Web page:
So what happens if children do not know whether a toy is for a girl or a boy? Chances are, they will assume it is for them.  Cherney and Dempsey conducted a study in which they gave 3 to 5 year old children the chance to ‘free play’ for 10 minutes with a number of unlabeled gender neutral and gender ambiguous toys.  Gender neutral toys were rated by adults as not having any gender specific characteristics (e.g. a yellow school bus). Gender ambiguous toys were rated by adults as having characteristics of both girl and boy toys (e.g. a medical kit in a blue handbag). Afterwards, the researchers asked the children whether the toys were ‘for girls’ or ‘for boys’. Both girls and boys believed that the majority of the neutral and ambiguous toys were for their own gender. When asked why the toys were for their gender, most children did not have a concrete answer, generally stating ‘it just is’. However, among the answers that were given, color seemed to be the biggest determining factor.

What We Can Do: Let Toys be Toys

In sum, research suggests that by taking down their gender labels and color-coded aisles, Target is essentially giving children a wider range of toys that they will be comfortable exploring and playing with, and in turn, could help them develop a wider set of cognitive skills.

It is my hope that toy makers will follow Target’s lead, and start creating more gender neutral toys as well. In a study of over 100 toys, researchers found that strongly gender-typed toys were the least likely to support optimal childhood development, while gender neutral toys tended to be the most educational (Blakemore & Centers, 2005).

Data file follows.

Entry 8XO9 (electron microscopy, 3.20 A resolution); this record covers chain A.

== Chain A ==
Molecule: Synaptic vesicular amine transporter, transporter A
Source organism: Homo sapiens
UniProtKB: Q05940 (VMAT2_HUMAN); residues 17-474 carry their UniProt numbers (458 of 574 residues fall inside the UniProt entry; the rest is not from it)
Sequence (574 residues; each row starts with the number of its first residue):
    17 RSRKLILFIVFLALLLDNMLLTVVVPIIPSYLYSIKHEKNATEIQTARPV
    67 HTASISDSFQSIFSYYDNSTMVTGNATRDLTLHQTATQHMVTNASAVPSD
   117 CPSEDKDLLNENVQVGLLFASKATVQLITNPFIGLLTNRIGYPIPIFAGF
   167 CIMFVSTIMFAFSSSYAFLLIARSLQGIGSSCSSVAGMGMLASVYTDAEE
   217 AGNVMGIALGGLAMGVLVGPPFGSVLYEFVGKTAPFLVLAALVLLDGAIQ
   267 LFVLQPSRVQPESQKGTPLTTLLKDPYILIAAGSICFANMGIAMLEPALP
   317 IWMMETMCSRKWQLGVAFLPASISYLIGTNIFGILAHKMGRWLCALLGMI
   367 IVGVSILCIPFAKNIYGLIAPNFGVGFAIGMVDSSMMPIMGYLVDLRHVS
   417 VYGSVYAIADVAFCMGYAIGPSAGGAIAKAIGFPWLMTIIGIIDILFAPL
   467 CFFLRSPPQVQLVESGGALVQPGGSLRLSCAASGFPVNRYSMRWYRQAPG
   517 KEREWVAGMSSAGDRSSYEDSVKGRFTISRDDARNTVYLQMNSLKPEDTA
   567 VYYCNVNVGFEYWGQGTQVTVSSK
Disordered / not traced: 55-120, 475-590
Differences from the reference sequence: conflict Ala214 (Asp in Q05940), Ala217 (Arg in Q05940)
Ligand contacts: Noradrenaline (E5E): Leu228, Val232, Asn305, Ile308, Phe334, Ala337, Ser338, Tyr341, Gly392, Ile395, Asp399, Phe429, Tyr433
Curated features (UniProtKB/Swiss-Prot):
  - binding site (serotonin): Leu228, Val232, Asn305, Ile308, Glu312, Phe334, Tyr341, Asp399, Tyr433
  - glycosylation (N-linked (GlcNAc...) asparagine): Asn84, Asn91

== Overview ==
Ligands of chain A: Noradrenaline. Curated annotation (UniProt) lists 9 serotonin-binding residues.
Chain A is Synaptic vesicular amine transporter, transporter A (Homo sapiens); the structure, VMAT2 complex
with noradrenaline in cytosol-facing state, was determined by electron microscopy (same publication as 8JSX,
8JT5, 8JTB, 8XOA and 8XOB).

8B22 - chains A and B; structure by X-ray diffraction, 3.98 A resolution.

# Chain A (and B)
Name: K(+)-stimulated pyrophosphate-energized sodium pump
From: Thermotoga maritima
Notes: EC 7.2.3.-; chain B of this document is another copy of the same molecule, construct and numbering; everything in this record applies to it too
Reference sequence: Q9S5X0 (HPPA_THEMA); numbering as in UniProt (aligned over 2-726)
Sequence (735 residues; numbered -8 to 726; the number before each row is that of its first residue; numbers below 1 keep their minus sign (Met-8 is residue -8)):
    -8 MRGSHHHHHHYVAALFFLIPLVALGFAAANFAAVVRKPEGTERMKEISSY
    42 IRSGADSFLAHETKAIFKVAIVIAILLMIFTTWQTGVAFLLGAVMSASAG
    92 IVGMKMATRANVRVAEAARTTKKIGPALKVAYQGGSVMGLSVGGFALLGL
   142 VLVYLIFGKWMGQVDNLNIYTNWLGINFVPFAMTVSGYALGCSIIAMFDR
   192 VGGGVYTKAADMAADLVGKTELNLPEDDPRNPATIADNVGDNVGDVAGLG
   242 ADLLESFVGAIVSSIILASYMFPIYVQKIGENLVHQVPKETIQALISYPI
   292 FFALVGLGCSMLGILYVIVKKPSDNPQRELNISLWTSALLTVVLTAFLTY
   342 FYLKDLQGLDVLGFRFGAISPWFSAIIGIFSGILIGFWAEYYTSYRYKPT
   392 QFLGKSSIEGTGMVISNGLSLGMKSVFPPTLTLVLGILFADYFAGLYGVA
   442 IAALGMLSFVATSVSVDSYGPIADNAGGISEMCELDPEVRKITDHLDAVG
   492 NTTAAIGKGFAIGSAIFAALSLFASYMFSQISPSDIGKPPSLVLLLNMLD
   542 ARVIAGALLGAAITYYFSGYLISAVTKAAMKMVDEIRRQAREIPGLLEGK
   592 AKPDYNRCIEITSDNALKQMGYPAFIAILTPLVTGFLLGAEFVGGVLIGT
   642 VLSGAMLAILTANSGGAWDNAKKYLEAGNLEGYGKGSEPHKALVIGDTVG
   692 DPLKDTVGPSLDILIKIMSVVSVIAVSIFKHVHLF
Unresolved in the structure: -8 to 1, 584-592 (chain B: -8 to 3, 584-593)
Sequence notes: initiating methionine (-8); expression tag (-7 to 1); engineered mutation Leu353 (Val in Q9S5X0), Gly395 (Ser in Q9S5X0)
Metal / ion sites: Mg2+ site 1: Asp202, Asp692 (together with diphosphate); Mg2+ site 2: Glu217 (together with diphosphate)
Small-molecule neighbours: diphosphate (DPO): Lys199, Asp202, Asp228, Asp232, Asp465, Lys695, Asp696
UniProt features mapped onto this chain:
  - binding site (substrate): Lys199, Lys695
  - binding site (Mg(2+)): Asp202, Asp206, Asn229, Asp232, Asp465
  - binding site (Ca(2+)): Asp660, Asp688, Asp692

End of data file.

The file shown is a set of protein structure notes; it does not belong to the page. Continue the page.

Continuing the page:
So next time you peruse a toy aisle, worry less about what toys are ‘supposed to be’ for boys or for girls, and think more about what cognitive skills the toy offers, and whether the child in question will actually enjoy it. Toys have the ability to open up children’s minds, increase their skillsets, and even influence their careers. Let’s not limit them.



Bigler, R.S. & Liben, L.S. (2006). A developmental intergroup their of social stereotypes and prejudice, In R. V. Kail (Ed.), Advances in child development and behavior. 34, 39-89. San Diego, CA: Elsevier.

Blakemore, J. E. O., & Centers, R. E. (2005). Characteristics of boys' and girls' toys. Sex Roles, 53(9-10), 619-633.

Clerkin, C., & Cherney, I. D. (2006, November). Where do children draw the line between pink and blue? Talk given at the Nebraska Psychological Society and Association for Psychological & Educational Research in Kansas Convention, Hays, KS.

Cherney, I. D., & Dempsey, J. (2010). Young children’s classification, stereotyping, and play behavior for gender neutral and ambiguous toys, Journal of Educational Psychology30(6), 651-669. doi: 10.1080/01443410.2010.498416

Cherney, I. D., Kelly-Vance, L., Glover, K., Ruane, A., & Ryalls, B. O. (2003). The effects of stereotyped toys and gender on play-based assessment in 18-48 months old children. Educational Psychology, 23,95-106. doi: 10.1080/01443410303222

Martin, C. L., Eisenbud, L., & Rose, H. (1995). Children's Gender‐Based Reasoning about Toys. Child Development66(5), 1453-1471.

Venker, S (2015). How Target just roved Donald Trump right about something. Time.com. Retrieved from: http://time.com/3992485/target-gender-neutral-policy-and-political-correctness/